It's a tough subject to tackle, not because biblical principles are unclear, but because many men – even Christian men – are resistant to the message. Tony Evans, one of our day's most popular preachers and writers, now adds his voice to the chorus of Christian leaders calling men to sexual purity.

With characteristic boldness and occasional Evans-style humor, he packs a lot of weight into "Tony Evans Speaks Out on Sexual Purity" (Moody Publishers), a 55-page booklet from Moody Press. The little book should not intimidate men – we can read it in an evening.

Evans opens by recalling the time he took his wife to play tennis. She wouldn't run to return the ball because she didn't want to get sweaty. "So I hit the ball right to her," Evans writes. "She took a Hank Aaron swing at it. She hit the ball way over the fence, then looked at me and told me to go get it. I said, 'Let's go home; you can't play tennis outside the lines.'"

Then he draws this parallel: "You can't enjoy sex the way God intended you to enjoy it if you refuse to stay within the lines He has drawn."

Evans says that generally speaking, men and women define intimacy differently. A man thinks of it as a physical need, while a woman thinks of it as an emotional need. He draws on his years of pastoring and counseling couples to help bring clarity and to help men understand how critical it is that they communicate with their wives about the needs both parties have.

"When couples come in to see me and say they have a physical problem, that is rarely true," writes Evans. "In most cases what they have is an intimacy problem, a relational problem."

He doesn't forget the single guys. In a section headed "A Biblical View of Sex," Evans points out that for the Christian, sex is a spiritual issue. Sexual intimacy is a melding together of physical and spiritual in an act God created for experience only in marriage. He tells men God is strong enough to help us control our bodies – "You don't have to be owned by your passions."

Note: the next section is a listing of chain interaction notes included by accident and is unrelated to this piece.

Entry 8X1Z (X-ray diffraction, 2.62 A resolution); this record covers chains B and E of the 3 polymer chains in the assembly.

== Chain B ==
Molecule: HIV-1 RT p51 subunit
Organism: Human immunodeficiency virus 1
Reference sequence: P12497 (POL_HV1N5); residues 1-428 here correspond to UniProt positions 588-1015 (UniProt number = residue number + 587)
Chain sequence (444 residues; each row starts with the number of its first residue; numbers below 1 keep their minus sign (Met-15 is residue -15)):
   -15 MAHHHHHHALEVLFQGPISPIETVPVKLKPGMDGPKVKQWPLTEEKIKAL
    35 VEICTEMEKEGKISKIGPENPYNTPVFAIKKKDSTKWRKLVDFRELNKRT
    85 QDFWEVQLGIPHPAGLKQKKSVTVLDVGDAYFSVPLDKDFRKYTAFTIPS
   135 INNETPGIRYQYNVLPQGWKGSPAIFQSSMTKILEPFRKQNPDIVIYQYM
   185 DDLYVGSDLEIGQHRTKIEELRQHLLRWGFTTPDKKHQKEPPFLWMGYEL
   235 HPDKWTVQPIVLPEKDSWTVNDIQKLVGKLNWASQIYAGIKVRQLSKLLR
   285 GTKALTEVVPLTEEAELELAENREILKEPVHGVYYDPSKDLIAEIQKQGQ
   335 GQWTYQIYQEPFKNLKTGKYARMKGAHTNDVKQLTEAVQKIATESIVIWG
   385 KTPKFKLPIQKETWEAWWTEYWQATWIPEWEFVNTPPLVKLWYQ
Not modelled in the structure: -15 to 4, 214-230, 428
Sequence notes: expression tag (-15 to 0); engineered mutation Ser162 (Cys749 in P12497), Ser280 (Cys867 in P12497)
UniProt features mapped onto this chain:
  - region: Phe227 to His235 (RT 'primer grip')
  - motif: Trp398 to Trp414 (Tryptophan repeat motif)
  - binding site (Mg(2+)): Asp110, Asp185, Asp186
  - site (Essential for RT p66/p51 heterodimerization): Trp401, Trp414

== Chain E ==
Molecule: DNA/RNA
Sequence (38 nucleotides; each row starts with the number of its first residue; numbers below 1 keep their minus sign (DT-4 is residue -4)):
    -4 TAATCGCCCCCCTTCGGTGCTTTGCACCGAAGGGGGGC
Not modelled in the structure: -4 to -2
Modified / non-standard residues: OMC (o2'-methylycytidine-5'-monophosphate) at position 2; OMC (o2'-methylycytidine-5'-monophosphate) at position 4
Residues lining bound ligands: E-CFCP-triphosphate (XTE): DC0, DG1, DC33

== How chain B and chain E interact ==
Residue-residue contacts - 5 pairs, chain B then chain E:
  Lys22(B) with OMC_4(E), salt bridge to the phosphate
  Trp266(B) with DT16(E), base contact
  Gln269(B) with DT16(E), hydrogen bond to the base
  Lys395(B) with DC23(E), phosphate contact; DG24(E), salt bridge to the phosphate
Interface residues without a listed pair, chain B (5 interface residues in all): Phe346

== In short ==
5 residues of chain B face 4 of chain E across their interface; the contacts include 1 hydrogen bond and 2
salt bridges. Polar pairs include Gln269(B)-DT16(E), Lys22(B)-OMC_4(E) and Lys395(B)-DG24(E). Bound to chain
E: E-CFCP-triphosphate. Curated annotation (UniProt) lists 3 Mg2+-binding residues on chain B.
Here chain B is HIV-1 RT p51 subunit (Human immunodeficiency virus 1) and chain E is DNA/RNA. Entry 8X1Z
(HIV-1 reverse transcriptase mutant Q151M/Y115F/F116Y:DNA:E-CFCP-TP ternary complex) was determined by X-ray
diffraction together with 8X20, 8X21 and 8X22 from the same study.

In advice to guard one's sexual purity, he tells men to run from temptation – "You have to hit the track and get out of there. You cannot keep placing yourself in environments that are sexually tempting and expect to stay clean."

On the destructive nature of immoral behavior – "Drugs can't compare to sex in its destructiveness. Crime doesn't compare with it. Nothing can compare with it because sexual sin carries its own built-in, self-deteriorating mechanism."

Evans concludes with seven practical principles, including first of all making "a covenant with your eyes" never to give in to lust looking at women. (Job 31:1) He cites Proverbs 5:15-19 as a passage instructing a man to look for sexual fulfillment at home, to make whatever effort it takes to build intimacy with his wife.

He even offers guidance for those who have suffered sexual abuse. By the grace of God, Evans says, they can learn to forgive, place the abuser in God's hands, and move forward in a life of sexual purity.

Evans emphasizes communication as a key to a fulfilling sexual relationship between spouses. Again, he tells men, "This will be a shocking revelation to many husbands: one of the best ways to find out what your wife needs is to ask. To assume that what you are offering is what [she] needs is the height of arrogance."

It's a powerful little volume with a critical message for every man who's serious about his relationship with the Lord.



© 2004 AgapePress.  All rights reserved.  Used with permission.

Randall Murphree, a regular contributor to AgapePress, is editor of AFA Journal, a monthly publication of the American Family Association. Tony Evans is senior pastor of Oak Cliff Bible Fellowship Church) in Dallas, Texas, and president of The Urban Alternative ministry.